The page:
Rich and Tina Braunthal have owned Ohana Grille, overlooking Sloan’s Lake, for almost two years, but their food truck has been roaming south Denver and the suburbs for five years. Traditional Hawaiian staples are the highlight of the menu on the truck and at the restaurant, but American breakfast favorites are also served for brunch — usually with a Hawaiian twist. Ohana’s tacos, for example come loaded with kalua pork, while an egg sandwich includes Spam, and waffles are made with mashed bananas in the batter.
Braunthal notes that his fresh seafood is flown in on Thursdays, so fish, lobster and shrimp are used in weekend brunch creations. The lobster and shrimp Benedict includes generous mounds of seafood, poached eggs and tomato slices served on sourdough Texas toast. That’s all drowned in sriracha hollandaise and macadamia nut pesto. In addition to this menu staple, the chef says he often utilizes other seafood in Benedicts that change from week to week.
Ohana Grille’s chicken and waffles rise above standard preparations, primarily because the chicken is panko-crusted, which helps it keep its crunch even when it’s doused in homemade chili-paste syrup. And the sweet, fruity note from the banana-waffle batter complements the dish’s spicy, savory side.
Hawaii is famous for its slow-cooked kalua pork; Ohana Grille serves it as a dinner entree but turns the shredded pork into a hash for brunch, served atop home fries with red peppers and onions, a poached egg, pineapple salsa and a drizzle of Thai barbecue sauce.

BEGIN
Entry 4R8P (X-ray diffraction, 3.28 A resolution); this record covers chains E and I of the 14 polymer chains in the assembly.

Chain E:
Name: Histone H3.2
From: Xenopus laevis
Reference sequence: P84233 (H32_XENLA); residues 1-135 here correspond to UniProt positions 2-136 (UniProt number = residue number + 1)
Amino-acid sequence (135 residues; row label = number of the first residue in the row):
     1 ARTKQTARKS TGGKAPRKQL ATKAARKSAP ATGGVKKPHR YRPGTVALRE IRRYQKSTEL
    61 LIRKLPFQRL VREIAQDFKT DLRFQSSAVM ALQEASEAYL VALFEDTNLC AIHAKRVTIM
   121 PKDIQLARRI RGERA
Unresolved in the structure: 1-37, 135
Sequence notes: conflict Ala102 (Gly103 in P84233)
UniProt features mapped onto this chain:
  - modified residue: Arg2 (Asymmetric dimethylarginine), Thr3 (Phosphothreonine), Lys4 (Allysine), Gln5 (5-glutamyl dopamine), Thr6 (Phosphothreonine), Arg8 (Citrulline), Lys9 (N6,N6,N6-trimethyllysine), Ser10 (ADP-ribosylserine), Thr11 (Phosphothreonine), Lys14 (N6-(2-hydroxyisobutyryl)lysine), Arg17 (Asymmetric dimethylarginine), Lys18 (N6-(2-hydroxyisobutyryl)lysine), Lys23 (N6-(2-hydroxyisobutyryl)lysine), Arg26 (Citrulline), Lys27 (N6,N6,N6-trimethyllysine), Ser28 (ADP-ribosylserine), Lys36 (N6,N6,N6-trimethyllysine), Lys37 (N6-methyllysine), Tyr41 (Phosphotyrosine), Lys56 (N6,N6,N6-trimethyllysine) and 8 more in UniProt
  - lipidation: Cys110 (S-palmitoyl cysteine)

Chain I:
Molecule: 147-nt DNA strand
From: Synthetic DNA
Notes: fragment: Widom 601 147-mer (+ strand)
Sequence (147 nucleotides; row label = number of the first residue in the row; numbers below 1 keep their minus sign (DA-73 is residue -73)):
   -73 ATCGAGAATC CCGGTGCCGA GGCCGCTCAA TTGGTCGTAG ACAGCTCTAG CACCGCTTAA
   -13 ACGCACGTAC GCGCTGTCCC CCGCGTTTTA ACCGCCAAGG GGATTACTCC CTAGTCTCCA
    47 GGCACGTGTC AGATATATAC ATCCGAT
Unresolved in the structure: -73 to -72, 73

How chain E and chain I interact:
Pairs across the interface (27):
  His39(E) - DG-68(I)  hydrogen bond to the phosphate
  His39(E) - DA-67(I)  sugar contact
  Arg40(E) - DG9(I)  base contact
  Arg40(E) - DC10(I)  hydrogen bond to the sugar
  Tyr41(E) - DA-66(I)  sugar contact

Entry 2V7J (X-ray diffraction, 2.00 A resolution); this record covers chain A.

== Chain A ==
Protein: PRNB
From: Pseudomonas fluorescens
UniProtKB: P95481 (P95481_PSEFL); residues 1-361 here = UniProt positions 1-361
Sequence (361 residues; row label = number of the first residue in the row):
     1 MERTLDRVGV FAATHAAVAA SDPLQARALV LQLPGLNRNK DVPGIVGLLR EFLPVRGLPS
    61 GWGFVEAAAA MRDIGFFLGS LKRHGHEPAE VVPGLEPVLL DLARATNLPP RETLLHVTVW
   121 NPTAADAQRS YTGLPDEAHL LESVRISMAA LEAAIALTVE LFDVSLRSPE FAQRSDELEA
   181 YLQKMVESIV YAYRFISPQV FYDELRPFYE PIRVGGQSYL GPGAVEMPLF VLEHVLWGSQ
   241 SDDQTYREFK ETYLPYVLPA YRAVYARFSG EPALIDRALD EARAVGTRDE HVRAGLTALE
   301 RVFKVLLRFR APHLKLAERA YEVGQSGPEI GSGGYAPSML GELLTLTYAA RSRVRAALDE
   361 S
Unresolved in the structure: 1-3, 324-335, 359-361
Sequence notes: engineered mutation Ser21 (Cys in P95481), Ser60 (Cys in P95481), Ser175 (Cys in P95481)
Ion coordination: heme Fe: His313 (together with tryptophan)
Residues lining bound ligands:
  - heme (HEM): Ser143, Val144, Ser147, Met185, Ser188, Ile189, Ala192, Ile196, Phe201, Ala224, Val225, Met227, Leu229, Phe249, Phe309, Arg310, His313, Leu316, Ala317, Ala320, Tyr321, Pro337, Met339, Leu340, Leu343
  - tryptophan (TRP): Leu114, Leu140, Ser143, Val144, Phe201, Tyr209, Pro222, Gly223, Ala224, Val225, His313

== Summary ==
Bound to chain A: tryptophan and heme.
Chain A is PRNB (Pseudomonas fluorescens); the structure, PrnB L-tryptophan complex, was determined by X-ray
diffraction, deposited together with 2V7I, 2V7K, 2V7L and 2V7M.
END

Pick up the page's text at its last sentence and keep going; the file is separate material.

Hawaiians combine passion fruit, orange and guava juices, and call the result POG, which goes into the eatery’s rumosas. (Yes, those are rum-based mimosas.) Get bottomless POG rumosas for just $9, and servers will keep your champagne flute filled all morning. Other cocktail options include the Nightmarcher, made with Bear Creek Distillery spiced rum, Hawaiian moonshine and a variety of tropical juices, and garnished with a toasted cinnamon stick and an edible orchid, in case you need a snack while you decide on breakfast. There’s a two-drink limit on the Nightmarcher; you’ll know why after you finish your first one.
Operating manager Wade White notes that he uses local spirits whenever possible, including Colorado-sourced bottles in the well.Edgewater is far from Hawaii, but at least you have a view of Sloan’s Lake from the deck at Ohana Grille.
Braunthal says that Spam was a big part of his life while living in Hawaii and now he incorporates it into several different dishes. He goes through cases a week, but notes that the canned ham is the only prepackaged item in his kitchen.
“I try to make the food approachable for everyone, and I make everything in the traditional Hawaiian style,” he adds.
The food certainly brings a taste of Hawaii to Edgewater, but beyond that, a seat on the patio with a mai tai in hand and a view of Sloan’s Lake is probably the closest you can get to the Hawaiian lifestyle in Denver.